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    Coat of ArmsMedia Release
    Education and Industrial Relations
    The Honourable Cameron Dick

    Take care during flood clean-up

    Education and Industrial Relations
    The Honourable Cameron Dick

    Wednesday, February 08, 2012

    Take care during flood clean-up

    Workers and residents cleaning up after flooding in south-west Queensland have been urged to take precautions and ensure they put their safety first.

    Industrial Relations Minister Cameron Dick said businesses and residents returning to begin the heartbreaking task of cleaning up needed to be wary of risks posed by electricity and asbestos.

    “Damaged wiring and electrical equipment can cause electrocution, shocks and fires,” Mr Dick said.

    “Rather than run the risk of a terrible accident occurring, residents and employers need to work with electricians and their local electricity supplier to keep themselves, families and staff safe.”

    Safe use of generators
    Mr Dick said people using generators as a power source because of flooding should be aware that generators could be extremely dangerous if not used properly.

    “If you are using a generator to power your home it must be connected via a change-over switch that has been installed by a licensed electrical contractor, who can ensure the generator is connected safely,” he said.

    “Because of the risks of electric shock or injury, it is vital that users follow the safety advice of both licensed contractors and the generator’s manufacturer.

    “Using a generator to supplement domestic electricity during a power outage also carries dangers of poisoning from carbon monoxide gases, fire and electrocution.

    “Never run a generator in an enclosed space. This leads to an increase in carbon monoxide in the air, which is deadly.

    “Only use a generator in a well-ventilated area and keep your cables or leads protected from water.”

    Reconnecting electricity
    Mr Dick said flood-affected buildings had to be inspected by a licensed electrical contractor before electricity could be reconnected.

    “When flooding has receded, home owners must engage a licensed electrical contractor to inspect the wiring to ensure it is safe,” he said.

    “Once a contractor has provided written advice that it is safe to do so, your energy supplier can reconnect electricity as soon as possible.”

    Electrical equipment and appliances
    Mr Dick said household items such as kettles, toasters, appliances and power tools that may have become wet or submerged in the floodwaters should not be used until they were checked by an electrician.

    “Rather than taking the risk of using these appliances, residents should get them tested by a licensed electrical contractor or dispose of them appropriately,” he said.

    “Larger appliances that have been in contact with water, such as air-conditioning units, should also be inspected by a licensed electrical contractor before use.”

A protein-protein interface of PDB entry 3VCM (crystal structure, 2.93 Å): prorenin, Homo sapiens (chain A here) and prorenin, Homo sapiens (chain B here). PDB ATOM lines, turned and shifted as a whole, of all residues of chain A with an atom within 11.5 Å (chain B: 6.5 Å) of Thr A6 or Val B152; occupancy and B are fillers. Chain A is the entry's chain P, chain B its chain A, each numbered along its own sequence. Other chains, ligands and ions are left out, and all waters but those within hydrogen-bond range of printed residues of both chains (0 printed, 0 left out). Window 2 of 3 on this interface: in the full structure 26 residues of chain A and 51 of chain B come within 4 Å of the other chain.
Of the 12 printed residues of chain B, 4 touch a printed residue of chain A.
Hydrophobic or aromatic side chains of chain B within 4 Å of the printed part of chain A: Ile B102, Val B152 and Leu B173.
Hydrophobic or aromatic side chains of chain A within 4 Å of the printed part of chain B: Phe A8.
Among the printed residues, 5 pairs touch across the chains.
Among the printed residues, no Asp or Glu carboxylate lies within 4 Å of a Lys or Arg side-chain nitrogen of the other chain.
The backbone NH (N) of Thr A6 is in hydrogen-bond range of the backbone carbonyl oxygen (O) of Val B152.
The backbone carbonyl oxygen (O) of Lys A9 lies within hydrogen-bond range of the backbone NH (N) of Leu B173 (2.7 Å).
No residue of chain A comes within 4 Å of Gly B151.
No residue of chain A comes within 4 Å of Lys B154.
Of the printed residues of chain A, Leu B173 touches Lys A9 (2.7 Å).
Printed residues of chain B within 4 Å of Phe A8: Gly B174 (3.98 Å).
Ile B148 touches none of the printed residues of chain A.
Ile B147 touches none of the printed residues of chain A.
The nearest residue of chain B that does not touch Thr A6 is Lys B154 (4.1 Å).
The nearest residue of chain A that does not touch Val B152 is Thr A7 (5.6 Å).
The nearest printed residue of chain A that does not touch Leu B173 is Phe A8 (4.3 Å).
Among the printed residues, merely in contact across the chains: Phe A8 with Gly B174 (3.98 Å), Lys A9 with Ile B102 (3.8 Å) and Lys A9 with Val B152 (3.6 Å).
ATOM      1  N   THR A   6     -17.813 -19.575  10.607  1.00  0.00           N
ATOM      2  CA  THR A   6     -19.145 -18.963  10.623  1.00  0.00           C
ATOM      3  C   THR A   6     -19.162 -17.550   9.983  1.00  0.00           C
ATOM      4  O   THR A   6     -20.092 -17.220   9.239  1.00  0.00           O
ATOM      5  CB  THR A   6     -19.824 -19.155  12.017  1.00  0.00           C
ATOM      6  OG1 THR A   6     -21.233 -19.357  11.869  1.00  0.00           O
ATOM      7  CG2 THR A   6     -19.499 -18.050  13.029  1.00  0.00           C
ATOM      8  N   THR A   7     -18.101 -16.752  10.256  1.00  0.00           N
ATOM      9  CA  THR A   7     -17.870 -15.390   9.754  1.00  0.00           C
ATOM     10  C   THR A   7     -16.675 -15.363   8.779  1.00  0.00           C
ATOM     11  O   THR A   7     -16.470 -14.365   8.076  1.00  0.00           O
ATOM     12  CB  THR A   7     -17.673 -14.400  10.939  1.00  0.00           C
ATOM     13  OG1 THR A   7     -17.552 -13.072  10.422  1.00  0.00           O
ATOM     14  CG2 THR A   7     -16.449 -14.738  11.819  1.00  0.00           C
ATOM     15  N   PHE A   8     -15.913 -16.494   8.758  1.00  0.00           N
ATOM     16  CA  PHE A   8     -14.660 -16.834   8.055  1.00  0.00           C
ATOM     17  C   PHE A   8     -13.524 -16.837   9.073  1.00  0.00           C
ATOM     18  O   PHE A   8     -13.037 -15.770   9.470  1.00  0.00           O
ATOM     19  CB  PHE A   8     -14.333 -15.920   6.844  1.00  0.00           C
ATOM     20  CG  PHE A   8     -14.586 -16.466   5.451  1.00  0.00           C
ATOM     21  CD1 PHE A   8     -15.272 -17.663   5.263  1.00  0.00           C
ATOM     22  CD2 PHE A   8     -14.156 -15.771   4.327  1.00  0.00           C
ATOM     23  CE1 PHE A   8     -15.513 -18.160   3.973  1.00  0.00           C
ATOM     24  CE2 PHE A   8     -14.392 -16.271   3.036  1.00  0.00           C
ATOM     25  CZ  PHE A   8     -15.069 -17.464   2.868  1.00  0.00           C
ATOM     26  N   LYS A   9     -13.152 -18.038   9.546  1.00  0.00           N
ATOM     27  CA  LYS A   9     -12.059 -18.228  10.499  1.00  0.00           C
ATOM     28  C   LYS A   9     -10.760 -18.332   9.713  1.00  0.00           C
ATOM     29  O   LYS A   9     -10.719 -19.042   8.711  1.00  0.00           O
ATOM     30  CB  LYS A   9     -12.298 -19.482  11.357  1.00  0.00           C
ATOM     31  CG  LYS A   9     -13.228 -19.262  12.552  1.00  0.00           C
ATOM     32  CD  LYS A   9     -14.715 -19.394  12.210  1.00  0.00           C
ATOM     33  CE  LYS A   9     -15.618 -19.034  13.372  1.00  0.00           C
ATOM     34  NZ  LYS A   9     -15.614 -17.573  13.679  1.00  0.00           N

Quad bike safety and rural clean up safety
    Mr Dick added that extra safety precautions needed to be taken when using quad bikes, motor bikes and other farm machinery for flood rectification work.

    “Workers using quad bikes to help with cleaning up after storms should wear a helmet and check for potential hazards before attempting to cross any waterways, flooded or muddy terrain.

    “Remember – if it’s flooded, forget it.

    “Bikes should be ridden at safe speeds and not by children or inexperienced, untrained adults,” he said.

    Precautions for asbestos-containing materials
    Mr Dick said Workplace Health and Safety Queensland was also warning residents that flood-affected buildings could contain damaged asbestos-containing materials that pose a hazard when cleaning up.

    “Any sheds or buildings built before 1990 are likely to have some asbestos-containing materials in them. If they’ve been damaged, be very cautious when cleaning up,” he said.

    "You can't tell if materials contain asbestos by looking at them.

    “It’s best to err on the side of caution, assume that asbestos is present and treat it as such by wearing protective gear, keeping the material damp and handling it with care, as fibres can be released into the air through sawing, drilling or breaking it up.

    “Removal of 10 square metres or more of asbestos-containing material must be done by a licensed asbestos removalist.”

    Mr Dick said many older homes could have roofs made from ‘fibro’ or ‘super 6’, which contained asbestos.

    “Never use a high-pressure water cleaner to clean these types of roofs, as this increases the risk of exposure to airborne asbestos fibres,” he said.

    “Cleaning should be carried out with general water hoses and the surface should be checked during the cleaning process to ensure it has not been damaged.

    For more information on working safely with asbestos, working in muddy or wet areas, electrical safety and using quad bikes when cleaning up after flooding, visit or call the WHS Infoline on 1300 369 915.

    More information on electrical safety after wet weather and general electrical safety is available from Ergon Energy on 13 10 46, Energex on 13 12 53, the Electrical Safety Office on 1300 650 662, or at

    Media contact: Minister for Education and Industrial Relations 3237 1000
    8 February 2012